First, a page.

Constitution Amendment Bill paving the way for the ratification of the Agreement
of 1974 and its Protocol of 2011 in the two Houses of Parliament is commendable.
The LBA not only settles the 4096km of boundary between the two countries and
gives a new identity to over 50000 persons, living in Indian /Bangladesh
Enclaves ,it has several other positive tall outs as well, the most important
being the effective border management to check activities of insurgents, human
trafficking, illegal migration, smuggling etc,
For past several years: Afghanistan has been going through difficult times. The
current situation in Afghanistan remains a source of serious concern for India
as it impinges upon its security interests. NATO forces are in draw down mode.
The recent political transition in Afghanistan was not very smooth. India can
ill-afford the return of Taliban. The emergence of a regime in Afghanistan which
is a proxy of Pakistan and dominated by fundamentalists would also not be in the
interests of India. Soon after assuming the charge in September last year, the
new President, of Afghanistan, Mohammad Ashraf Ghani, gave enough reasons to
create an-impression that India figured low in the list of his foreign policy
priorities. His visit to India (April 28-29, 2015) came several months after
assumption of charge; in between he visited two other countries in the region
namely China and Pakistan, besides UK and Saudi Arabia.
As if to allay fears in .this regard, an implied reference
was incorporated in the Joint Statement of 28th April,2015 which stated inter
alia that ‘peace, prosperity and security in the region was indivisible, and
their mutually respectful relations are not at expense of other nations or group
of nations.’ In the same Statement, the Afghan President “reiterated
Afghanistan’s perspective on the foundational nature of Afghanistan’s ties with
India, and the fact that India figured in four of the five ‘circles’ of
Afghanistan’s foreign policy priorities.”
India moved closer to complete its ongoing flagship projects in Afghanistan
like the Salma Dam in Herat province in Parliament Building in Kabul and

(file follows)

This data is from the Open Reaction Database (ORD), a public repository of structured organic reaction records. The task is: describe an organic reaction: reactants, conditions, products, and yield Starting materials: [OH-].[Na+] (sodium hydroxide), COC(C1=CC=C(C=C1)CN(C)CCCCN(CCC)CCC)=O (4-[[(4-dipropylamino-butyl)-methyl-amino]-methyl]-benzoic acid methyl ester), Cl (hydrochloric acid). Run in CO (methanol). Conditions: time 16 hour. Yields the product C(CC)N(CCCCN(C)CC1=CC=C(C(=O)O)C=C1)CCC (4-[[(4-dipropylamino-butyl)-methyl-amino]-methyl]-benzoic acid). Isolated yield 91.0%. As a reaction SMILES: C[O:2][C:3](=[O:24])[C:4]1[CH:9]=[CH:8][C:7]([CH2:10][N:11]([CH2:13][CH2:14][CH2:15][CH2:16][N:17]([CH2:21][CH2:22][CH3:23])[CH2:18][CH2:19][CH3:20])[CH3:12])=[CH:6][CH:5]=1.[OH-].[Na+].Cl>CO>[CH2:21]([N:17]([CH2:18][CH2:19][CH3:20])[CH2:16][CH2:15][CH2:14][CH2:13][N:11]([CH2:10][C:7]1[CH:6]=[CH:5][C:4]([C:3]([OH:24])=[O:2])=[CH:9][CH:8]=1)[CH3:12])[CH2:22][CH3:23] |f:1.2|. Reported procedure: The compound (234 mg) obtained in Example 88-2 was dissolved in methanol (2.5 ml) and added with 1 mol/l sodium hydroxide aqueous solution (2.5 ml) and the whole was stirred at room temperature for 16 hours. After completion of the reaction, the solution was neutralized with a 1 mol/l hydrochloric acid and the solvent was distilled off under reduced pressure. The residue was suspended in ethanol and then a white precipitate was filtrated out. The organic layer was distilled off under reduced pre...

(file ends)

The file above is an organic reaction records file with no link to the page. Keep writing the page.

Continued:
Restoration of Stor Palace in Kabul and Doshi-Charikar substations project.
- India gifted three multi-role Cheetal helicopters to Afghanistan in
- Announced support to the Habibia School in Kabul over the next 10 years.
- Contributed to the Afghan Red Crescent Society’s Programme to treat
Child Congenital Heart disease over the next 5 years.
- Supported the Indira Gandhi Institute of Child Health (lGICH) in Kabul
over the next 5 years.
- Extension of the 1000 scholarships per year scheme by another 5 years
- India and Afghanistan pledge to work closely with Government of the
Islamic Republic of Iran to make Chabahar Port a reality and a viable
gateway to Afghanistan and Central Asia.
Relations between India and Pakistan have remained less than
normal ever since the partition of the country in 1947. The two countries have
fought wars in 1948, 1965, 1971 and later there was Kargil in 1999. The war of
terror against India from across the border continues unabated. Sporad ic
efforts have been made towards normalization of relations but each time it has
been a case of back to square one.
Relations with Pakistan were at their lowest ebb when the new
Government took charge. The invitation to Heads of State/Government of SAARC
countries, including Pakistan, to attend the PM’s sweating-in ceremony in May
last year opened up an opportunity for breaking the ice. After initial
hesitation, Prime Minister Nawaz Sharrif of Pakistan did come for the event and
the two sides agreed to resume the dialogue at the level of Foreign Secretaries.
Government’s decision to send Foreign Secretary to Pakistan
(3rd March, 2015) as part of so-described SAARC Yatra, and some media reports on
possible resumption of cricketing ties with Pakistan has led the critics to
question India’s Pakistan policy. In this context, the External Affairs
Minister’s statement at the media conference in New Delhi on 31st May 2015 is
noteworthy. She denied there was any flip flop in India’s Pakistan policy adding